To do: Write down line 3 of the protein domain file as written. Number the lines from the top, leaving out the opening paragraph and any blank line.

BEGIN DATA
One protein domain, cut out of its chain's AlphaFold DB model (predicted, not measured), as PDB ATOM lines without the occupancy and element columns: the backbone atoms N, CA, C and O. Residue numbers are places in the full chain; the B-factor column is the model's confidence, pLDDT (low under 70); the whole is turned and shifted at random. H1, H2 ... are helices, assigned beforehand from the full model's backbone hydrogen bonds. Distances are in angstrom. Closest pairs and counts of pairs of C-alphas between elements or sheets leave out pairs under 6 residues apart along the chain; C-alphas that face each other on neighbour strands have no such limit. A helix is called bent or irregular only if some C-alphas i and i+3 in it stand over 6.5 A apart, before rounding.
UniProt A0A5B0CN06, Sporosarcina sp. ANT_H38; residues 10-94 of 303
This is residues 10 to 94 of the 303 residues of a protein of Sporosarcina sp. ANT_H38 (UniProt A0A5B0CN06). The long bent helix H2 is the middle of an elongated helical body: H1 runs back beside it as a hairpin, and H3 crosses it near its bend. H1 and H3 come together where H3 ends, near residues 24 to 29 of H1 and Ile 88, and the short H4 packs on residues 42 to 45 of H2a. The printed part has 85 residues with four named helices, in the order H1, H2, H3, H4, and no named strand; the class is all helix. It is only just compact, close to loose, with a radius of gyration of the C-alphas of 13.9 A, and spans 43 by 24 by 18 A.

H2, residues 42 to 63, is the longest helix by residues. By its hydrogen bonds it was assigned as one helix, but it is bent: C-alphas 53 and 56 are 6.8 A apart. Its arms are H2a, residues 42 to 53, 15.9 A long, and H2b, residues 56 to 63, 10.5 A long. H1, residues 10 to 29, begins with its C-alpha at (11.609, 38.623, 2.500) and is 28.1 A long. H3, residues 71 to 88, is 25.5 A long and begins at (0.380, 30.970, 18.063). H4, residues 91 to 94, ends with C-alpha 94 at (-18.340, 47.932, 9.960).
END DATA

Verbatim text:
H2, residues 42 to 63, is the longest helix by residues. By its hydrogen bonds it was assigned as one helix, but it is bent: C-alphas 53 and 56 are 6.8 A apart. Its arms are H2a, residues 42 to 53, 15.9 A long, and H2b, residues 56 to 63, 10.5 A long. H1, residues 10 to 29, begins with its C-alpha at (11.609, 38.623, 2.500) and is 28.1 A long. H3, residues 71 to 88, is 25.5 A long and begins at (0.380, 30.970, 18.063). H4, residues 91 to 94, ends with C-alpha 94 at (-18.340, 47.932, 9.960).